Score this one as a triple victory for Boaz Weinstein’s Saba Capital. Three closed-end mutual funds managed by Clough Capital agreed to make changes designed to help narrow their discounts to the net asset value (NAV) and avoid proxy fights with the hedge fund.
The boards of trustees of Clough Global Equity Fund and Clough Global Opportunities Fund each approved cash tender offers for up to 37.5 percent of their shares, while the board of the Clough Global Dividend and Income Fund approved a tender for 32.5 percent of the shares at a price equal to 98.5 percent of each fund’s respective NAV. Each of the three funds also agreed that over the next four years they will make monthly distributions.
“We are very pleased to be implementing a discount management program that will provide our shareholders with liquidity but more importantly, with the 4-year commitment to a managed distribution program, we believe we are positioning the Funds for the future as attractive vehicles for investors who seek regular and predictable distributions,” states Robert Butler, chairman of the three Clough funds, in a press release.
Last month, Saba launched proxy fights with the three funds, seeking to add several people to the boards and change the board terms to one year. These actions are consistent with a larger strategy deployed by Saba for over a year, in which it has been buying closed-end funds trading at a discount to NAV and then trying to coax the funds to take some sort of measures to narrow or close the discount.
Separately, Saba closed down its three-person London office, according to a person with knowledge of the situation. The news was first reported by Reuters.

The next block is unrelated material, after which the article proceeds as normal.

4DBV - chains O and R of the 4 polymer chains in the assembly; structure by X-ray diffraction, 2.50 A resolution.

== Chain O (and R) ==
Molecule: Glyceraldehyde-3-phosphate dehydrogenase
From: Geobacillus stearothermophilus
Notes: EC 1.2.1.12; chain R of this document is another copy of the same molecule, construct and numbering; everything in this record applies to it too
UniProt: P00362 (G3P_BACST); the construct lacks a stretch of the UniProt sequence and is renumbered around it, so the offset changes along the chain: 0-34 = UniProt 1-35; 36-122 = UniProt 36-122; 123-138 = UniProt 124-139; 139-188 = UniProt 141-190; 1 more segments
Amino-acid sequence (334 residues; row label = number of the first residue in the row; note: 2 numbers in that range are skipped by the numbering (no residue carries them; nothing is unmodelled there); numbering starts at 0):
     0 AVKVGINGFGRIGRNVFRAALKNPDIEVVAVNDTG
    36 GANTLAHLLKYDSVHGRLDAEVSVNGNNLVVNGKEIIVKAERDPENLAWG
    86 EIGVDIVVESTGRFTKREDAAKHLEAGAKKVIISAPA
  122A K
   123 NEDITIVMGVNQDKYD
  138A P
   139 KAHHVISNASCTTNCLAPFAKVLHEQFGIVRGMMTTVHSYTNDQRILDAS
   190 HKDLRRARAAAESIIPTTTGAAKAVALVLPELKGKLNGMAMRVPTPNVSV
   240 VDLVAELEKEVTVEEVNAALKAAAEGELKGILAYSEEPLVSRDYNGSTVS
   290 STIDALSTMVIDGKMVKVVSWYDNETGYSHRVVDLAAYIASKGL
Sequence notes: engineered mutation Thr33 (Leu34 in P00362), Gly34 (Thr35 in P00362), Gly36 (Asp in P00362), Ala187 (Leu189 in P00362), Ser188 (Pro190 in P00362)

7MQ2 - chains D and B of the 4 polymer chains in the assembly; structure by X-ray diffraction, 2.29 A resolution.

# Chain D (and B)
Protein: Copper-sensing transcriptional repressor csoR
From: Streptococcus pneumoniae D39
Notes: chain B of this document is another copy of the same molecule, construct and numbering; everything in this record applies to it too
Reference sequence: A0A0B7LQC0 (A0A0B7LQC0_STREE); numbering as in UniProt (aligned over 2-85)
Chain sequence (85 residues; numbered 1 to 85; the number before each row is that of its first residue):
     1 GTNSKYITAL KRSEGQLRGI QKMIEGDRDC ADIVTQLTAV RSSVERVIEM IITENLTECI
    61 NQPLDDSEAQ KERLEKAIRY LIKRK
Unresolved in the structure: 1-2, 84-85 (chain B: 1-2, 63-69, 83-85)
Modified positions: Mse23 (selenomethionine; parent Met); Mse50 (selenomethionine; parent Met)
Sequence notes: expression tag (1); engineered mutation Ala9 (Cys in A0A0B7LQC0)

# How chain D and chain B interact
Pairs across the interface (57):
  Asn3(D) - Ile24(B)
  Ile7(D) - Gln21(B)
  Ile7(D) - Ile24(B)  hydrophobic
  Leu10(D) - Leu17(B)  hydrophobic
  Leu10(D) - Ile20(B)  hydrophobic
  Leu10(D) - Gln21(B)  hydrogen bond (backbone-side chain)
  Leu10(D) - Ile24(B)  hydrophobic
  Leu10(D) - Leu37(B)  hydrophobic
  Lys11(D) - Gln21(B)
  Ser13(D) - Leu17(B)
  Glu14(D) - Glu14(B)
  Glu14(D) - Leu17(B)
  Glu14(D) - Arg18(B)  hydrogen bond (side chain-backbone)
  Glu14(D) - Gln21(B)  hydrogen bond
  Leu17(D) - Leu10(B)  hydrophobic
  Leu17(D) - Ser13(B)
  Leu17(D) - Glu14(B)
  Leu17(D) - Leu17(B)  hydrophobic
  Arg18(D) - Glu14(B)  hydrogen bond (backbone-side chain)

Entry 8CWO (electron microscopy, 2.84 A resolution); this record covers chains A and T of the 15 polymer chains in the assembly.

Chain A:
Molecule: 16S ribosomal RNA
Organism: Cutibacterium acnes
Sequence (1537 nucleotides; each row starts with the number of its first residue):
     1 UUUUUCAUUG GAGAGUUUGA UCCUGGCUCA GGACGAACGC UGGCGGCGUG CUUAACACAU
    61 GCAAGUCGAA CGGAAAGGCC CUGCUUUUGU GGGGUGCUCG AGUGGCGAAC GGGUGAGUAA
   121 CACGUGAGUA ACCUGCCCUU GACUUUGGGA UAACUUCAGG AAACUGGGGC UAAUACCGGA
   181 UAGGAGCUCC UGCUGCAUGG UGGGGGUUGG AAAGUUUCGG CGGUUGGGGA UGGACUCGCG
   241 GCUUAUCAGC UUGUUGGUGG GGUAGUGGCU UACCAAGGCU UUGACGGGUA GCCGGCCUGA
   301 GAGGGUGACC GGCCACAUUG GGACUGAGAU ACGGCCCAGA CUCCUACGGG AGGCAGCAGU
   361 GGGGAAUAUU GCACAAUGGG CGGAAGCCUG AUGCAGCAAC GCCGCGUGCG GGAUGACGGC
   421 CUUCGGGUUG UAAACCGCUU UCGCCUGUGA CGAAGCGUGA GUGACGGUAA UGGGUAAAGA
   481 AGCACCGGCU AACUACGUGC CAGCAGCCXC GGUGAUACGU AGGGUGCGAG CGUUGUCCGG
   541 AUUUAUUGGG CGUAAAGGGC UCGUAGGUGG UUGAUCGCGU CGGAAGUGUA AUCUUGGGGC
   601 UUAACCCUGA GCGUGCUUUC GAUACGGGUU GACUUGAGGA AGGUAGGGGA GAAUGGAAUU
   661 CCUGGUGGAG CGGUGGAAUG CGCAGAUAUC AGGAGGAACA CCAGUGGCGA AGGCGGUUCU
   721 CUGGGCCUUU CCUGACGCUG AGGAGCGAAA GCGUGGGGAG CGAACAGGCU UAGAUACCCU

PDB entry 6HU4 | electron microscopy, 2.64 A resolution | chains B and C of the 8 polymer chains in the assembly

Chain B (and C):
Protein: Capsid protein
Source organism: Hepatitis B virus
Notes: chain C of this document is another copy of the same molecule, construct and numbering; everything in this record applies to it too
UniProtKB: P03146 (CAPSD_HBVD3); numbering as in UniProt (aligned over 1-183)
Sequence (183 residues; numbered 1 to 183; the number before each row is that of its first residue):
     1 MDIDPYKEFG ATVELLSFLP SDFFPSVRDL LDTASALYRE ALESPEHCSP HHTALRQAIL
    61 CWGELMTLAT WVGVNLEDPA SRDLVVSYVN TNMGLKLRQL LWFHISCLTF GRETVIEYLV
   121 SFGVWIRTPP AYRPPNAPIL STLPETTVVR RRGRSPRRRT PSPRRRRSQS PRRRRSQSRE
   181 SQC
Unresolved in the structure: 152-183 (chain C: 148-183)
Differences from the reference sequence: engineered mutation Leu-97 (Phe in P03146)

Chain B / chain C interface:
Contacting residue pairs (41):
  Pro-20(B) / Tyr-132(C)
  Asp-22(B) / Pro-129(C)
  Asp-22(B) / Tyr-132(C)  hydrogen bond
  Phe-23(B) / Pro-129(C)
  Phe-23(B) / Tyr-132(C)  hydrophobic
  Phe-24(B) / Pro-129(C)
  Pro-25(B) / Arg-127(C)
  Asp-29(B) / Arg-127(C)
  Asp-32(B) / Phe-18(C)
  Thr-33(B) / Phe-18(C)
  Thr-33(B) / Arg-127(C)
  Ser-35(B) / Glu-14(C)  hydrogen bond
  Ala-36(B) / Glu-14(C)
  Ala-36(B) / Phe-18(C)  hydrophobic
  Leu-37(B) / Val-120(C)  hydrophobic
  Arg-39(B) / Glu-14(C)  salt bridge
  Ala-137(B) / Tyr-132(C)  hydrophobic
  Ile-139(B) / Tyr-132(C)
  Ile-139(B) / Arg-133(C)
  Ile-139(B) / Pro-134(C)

Credit Suisse slightly raised its price target on Facebook, the most popular hedge fund stock, from $175 to $180, and lifted its earnings estimates. In a note to clients, the bank explained it increased its advertising pricing estimates for the social media pioneer’s mobile newsfeed and other activities, stressing its previous estimates were “overly conservative.” The bank added that its investment thesis for Facebook’s stock remains unchanged, asserting it “will be able to drive long term revenue growth without a material lift in ad loads.” Shares of Facebook Monday climbed 1.4 percent to close at $153.50.
Credit Suisse cuts its price target on Snap from $30 to $25 and reduced its estimates citing “near-term monetization headwinds.” In a note to clients ahead of the social media company’s second quarter earnings release, the investment bank states: “While we were hoping for Snap to exhibit a more comfortable growth path, we are reminded that nascent companies sometimes grow in fits and starts.” Shares of Snap fell 1.1 percent on Monday, to close at $16.99.
Investors in Valeant Pharmaceuticals International continue to like when the embattled drug company reduces its debt. The stock jumped 2.65 percent on Monday, to close at $16.66, after the company announced that it paid down $811 million of its senior secured term loans, using the proceeds from the sale of Dendreon Pharmaceuticals. As a result of the latest transaction, Valeant says all mandatory amortization has been paid through 2019. Altogether, Valeant has reduced its debt by more than $4.3 billion since the end of the first quarter of 2016.